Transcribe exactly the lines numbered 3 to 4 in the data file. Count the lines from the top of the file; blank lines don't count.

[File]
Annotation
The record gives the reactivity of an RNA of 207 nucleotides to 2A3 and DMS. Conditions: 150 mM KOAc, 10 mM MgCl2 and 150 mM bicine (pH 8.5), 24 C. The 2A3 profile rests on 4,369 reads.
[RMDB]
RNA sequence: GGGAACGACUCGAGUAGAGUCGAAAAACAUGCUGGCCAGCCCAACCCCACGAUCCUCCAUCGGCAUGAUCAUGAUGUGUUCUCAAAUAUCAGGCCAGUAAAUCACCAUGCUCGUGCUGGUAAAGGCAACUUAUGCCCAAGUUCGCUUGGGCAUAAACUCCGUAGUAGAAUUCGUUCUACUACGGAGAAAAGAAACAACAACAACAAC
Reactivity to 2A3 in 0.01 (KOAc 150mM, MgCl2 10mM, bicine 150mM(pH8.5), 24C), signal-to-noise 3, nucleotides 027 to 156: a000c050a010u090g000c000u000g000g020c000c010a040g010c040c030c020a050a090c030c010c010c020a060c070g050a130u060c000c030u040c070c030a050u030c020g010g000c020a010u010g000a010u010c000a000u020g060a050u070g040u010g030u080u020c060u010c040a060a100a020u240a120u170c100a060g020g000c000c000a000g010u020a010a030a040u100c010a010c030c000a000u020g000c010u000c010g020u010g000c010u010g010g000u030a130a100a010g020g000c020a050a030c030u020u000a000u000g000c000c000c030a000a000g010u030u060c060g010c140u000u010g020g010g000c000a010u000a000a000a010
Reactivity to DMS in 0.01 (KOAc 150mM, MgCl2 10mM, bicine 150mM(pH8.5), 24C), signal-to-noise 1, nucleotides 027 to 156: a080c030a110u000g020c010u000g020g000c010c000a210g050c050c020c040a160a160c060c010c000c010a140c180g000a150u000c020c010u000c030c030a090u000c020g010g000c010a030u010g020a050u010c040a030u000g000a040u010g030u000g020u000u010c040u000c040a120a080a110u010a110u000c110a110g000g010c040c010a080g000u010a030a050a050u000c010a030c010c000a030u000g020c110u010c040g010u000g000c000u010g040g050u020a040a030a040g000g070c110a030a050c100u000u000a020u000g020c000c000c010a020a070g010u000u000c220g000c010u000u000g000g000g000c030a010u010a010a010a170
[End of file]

[RMDB]
RNA sequence: GGGAACGACUCGAGUAGAGUCGAAAAACAUGCUGGCCAGCCCAACCCCACGAUCCUCCAUCGGCAUGAUCAUGAUGUGUUCUCAAAUAUCAGGCCAGUAAAUCACCAUGCUCGUGCUGGUAAAGGCAACUUAUGCCCAAGUUCGCUUGGGCAUAAACUCCGUAGUAGAAUUCGUUCUACUACGGAGAAAAGAAACAACAACAACAAC